Tuesday, July 1, 2008
The above pictured individual is Florida attorney Jack Thompson. One of the most controversial lawyers in the state, Thompson has burnished a reputation as a fighter against obscenity, violent lyrics, and shoot-em up video games. A born again Christian based in Coral Gables, Thompson is a strong advocate for morality laws designed to protect our decency. His prominence stems from his notorious campaign against Luther Campbell and 2 Live Crew's 1989 "As Nasty As They Wanna Be." Due to his disgust at the raunchy lyrics, and his belief the album violated obscenity laws, Thompson wrote a letter requesting an investigation by then State Attorney, Janet Reno. For some reason, Reno declined to take action. For one, she most likely has some distaste for Thompson. In 1988 when they ran against each other for State Attorney, Thompson handed her a note at a public event asking her to note whether she was homo, bi, or heterosexual. Reno put her hand on his shoulder and said, ""I'm only interested in virile men. That’s why I'm not attracted to you." Thompson then went to the police to file a complaint for battery.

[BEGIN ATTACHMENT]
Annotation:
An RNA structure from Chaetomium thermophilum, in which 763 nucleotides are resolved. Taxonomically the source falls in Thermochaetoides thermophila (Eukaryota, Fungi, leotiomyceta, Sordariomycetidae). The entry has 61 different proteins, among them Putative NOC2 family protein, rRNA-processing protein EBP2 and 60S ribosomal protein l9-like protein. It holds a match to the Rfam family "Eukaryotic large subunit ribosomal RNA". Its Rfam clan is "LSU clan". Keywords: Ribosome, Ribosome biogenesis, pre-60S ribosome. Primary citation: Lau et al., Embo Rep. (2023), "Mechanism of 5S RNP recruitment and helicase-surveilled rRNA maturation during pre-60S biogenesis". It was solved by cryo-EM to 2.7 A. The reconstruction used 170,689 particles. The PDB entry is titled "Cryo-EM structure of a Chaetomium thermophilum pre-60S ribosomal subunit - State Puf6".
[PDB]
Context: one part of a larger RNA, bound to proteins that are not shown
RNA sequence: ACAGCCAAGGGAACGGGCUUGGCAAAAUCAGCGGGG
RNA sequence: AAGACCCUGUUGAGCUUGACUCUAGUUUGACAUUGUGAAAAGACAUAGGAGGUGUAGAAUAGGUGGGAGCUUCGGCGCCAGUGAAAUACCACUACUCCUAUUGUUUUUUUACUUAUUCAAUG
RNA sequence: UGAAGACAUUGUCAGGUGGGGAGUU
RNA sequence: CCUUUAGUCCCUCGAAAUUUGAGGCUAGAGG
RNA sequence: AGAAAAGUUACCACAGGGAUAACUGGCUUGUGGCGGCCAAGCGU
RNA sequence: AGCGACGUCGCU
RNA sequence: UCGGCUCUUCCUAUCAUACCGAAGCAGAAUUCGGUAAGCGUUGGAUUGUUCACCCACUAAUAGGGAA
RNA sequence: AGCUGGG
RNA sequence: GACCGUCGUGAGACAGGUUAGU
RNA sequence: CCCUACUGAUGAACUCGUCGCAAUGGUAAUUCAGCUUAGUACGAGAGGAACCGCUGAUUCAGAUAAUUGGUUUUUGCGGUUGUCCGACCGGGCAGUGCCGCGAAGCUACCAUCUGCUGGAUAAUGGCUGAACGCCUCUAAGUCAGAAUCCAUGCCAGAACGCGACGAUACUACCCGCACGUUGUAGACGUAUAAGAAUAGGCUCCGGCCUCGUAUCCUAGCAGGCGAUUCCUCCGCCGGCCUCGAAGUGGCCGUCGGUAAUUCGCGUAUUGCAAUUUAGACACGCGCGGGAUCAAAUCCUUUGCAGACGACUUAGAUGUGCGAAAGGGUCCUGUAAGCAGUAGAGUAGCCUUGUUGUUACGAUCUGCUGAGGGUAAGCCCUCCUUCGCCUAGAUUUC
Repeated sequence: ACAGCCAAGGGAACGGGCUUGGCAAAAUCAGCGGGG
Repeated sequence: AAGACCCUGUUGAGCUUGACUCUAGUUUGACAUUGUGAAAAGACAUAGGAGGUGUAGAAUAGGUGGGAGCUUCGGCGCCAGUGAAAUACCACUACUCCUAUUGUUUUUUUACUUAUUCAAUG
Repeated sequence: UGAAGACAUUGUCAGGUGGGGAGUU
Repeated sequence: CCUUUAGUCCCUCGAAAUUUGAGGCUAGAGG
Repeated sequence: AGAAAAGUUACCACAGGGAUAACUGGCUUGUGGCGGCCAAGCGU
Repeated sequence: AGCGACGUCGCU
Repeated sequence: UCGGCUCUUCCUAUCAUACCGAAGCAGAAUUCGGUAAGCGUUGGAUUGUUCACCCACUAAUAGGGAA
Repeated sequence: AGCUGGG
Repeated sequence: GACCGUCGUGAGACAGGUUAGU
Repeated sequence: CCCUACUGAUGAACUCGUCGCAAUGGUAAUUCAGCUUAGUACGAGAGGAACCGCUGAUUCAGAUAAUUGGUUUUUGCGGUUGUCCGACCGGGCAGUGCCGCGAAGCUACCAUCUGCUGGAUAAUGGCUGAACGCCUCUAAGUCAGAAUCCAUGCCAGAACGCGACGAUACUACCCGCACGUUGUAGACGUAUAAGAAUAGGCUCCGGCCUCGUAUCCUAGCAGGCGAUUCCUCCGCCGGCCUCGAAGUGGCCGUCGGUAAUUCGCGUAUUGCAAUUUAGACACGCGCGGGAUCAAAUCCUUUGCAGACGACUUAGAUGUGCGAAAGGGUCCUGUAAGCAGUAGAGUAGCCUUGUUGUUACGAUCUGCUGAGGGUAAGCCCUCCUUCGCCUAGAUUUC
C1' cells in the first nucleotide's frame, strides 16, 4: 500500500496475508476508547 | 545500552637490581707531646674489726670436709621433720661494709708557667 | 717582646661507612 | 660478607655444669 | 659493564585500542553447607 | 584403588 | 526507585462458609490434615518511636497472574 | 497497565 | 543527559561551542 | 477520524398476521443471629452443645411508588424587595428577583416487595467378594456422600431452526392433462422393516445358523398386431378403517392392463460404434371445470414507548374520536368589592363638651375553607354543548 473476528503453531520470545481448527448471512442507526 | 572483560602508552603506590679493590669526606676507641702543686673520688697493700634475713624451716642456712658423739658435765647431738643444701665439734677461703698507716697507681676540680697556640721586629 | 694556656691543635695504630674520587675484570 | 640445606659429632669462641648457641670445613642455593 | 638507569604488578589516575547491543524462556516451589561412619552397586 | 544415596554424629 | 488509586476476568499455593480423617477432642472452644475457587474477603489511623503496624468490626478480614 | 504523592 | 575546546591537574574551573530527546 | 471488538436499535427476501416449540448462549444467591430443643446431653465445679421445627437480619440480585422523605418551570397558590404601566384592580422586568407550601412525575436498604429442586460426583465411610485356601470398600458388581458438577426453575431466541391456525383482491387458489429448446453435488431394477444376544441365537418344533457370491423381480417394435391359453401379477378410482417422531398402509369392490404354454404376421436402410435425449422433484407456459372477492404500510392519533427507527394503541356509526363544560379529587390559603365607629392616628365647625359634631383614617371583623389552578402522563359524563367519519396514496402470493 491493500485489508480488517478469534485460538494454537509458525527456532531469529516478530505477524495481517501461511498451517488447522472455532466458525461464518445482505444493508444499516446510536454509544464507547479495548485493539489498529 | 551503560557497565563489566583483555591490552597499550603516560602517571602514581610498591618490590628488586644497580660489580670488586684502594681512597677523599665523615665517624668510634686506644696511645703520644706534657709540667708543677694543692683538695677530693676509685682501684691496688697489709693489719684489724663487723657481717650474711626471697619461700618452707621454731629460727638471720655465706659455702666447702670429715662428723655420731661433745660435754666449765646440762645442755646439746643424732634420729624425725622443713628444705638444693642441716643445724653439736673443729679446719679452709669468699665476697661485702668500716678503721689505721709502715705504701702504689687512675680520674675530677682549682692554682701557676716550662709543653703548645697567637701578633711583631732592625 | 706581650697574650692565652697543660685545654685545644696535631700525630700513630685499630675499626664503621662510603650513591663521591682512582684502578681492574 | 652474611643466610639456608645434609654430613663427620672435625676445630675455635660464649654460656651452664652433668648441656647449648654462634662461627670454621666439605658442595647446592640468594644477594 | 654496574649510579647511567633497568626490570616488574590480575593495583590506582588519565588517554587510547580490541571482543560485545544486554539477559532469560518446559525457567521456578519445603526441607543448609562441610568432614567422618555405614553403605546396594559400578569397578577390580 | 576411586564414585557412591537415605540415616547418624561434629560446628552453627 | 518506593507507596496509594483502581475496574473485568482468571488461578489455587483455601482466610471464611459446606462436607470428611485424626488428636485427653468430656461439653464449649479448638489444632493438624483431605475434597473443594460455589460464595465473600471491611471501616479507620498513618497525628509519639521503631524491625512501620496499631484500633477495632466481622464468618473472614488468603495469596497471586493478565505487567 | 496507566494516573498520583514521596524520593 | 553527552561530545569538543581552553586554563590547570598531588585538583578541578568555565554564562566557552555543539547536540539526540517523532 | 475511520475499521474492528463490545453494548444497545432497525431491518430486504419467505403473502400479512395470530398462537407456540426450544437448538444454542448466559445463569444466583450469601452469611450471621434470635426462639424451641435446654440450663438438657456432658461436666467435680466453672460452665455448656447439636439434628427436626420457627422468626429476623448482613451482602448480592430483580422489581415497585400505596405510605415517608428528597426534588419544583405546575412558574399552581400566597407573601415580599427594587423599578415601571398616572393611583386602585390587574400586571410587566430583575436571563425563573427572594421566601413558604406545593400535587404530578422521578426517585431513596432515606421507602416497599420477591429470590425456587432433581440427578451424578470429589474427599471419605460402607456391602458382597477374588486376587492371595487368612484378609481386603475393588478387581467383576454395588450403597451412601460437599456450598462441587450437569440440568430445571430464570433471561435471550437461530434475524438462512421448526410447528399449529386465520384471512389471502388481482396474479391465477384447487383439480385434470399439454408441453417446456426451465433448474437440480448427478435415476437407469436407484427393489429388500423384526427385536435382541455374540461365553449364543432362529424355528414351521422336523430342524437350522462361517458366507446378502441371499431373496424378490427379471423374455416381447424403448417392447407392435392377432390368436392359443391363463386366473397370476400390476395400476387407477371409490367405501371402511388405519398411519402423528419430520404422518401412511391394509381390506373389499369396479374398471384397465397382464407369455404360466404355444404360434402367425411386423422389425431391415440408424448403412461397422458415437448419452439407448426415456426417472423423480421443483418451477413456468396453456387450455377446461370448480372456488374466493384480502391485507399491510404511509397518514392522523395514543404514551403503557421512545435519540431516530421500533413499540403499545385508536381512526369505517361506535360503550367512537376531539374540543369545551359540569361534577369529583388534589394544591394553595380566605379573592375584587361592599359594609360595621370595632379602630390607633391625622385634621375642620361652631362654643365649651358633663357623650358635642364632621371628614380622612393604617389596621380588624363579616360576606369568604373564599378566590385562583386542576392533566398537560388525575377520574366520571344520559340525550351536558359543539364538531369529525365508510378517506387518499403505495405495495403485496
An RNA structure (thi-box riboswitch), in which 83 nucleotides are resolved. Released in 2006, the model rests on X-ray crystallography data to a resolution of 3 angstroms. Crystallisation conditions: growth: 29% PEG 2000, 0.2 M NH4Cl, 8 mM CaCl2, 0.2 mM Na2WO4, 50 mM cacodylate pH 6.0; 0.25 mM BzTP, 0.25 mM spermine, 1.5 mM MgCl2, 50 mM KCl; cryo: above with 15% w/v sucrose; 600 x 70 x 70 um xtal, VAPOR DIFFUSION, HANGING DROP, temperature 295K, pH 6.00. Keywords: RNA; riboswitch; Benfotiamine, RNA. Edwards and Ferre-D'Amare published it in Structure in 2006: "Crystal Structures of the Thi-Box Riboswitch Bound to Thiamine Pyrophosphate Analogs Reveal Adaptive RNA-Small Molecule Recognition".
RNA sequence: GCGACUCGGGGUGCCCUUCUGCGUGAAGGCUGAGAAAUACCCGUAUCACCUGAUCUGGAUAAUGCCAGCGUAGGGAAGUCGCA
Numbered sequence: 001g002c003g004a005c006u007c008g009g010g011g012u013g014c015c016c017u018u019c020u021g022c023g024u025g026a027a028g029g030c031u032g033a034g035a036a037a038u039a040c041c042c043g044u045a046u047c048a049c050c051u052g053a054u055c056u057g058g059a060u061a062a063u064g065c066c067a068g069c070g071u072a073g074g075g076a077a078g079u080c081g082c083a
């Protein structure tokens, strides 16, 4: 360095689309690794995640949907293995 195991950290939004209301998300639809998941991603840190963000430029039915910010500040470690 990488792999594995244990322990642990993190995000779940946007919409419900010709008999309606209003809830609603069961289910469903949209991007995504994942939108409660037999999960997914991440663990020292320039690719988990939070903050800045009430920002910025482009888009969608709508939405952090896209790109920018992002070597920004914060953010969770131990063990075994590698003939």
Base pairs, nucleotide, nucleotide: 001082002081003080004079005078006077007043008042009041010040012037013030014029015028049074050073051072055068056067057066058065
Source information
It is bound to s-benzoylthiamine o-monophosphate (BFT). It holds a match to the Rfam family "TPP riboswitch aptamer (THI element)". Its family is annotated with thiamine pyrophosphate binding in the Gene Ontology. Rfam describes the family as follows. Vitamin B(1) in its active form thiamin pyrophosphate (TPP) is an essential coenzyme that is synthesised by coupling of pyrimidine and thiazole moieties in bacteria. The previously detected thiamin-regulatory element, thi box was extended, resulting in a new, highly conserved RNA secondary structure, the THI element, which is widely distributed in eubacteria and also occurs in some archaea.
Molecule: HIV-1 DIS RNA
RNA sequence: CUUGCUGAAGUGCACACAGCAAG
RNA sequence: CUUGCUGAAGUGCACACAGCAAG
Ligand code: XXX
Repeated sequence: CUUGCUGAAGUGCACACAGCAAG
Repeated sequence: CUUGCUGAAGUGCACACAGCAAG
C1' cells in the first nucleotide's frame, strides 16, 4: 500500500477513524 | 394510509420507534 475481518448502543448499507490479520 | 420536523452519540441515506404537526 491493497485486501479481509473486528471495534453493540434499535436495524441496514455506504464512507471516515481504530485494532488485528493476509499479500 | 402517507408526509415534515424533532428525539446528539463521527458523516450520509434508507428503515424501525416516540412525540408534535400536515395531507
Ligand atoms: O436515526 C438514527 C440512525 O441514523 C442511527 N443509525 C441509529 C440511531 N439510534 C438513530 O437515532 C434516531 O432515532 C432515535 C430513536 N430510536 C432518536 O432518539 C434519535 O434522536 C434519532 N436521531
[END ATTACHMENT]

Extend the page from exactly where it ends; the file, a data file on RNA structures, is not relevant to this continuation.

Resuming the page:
Most likely Reno decided not to press on, not because of her personal animosity for Thompson, but rather her belief that the work of 2 Live Crew might be in poor taste, but was not "obscene." Emboldened rather than defeated, Thompson personally sent copies of the album and lyrics to the Broward County Sheriff's Office. A judge agreed and obscenity prosecutions got under way in South Florida. Eventually overturned in Federal Court, the proceedings rocketed 2 Live Crew to international stardom. Thompson then embarked on an eternal quest to rid the US of every dirty rap song and GTA series video game. The video game industry has been his main target, perhaps not without some merit to his claims. Lately though, the news for Thompson has been bad as he struggles to keep his bar license. Embroiled with the Bar Association for much of his career, he tells of story of ideological suppression, they claim 27 violations of personal misconduct, enough to warrant a 10 year license suspension. After decades of seeking to suppress freedom of speech, Thompson now stands to lose his pedestal, perhaps in part to his vociferous Christian zealotry. His message might bother some, but he is constitutionally justified in his battle;"I enjoy doing what I do and I think I've got a First Amendment right to annoy people and participate in the public square in the cultural war."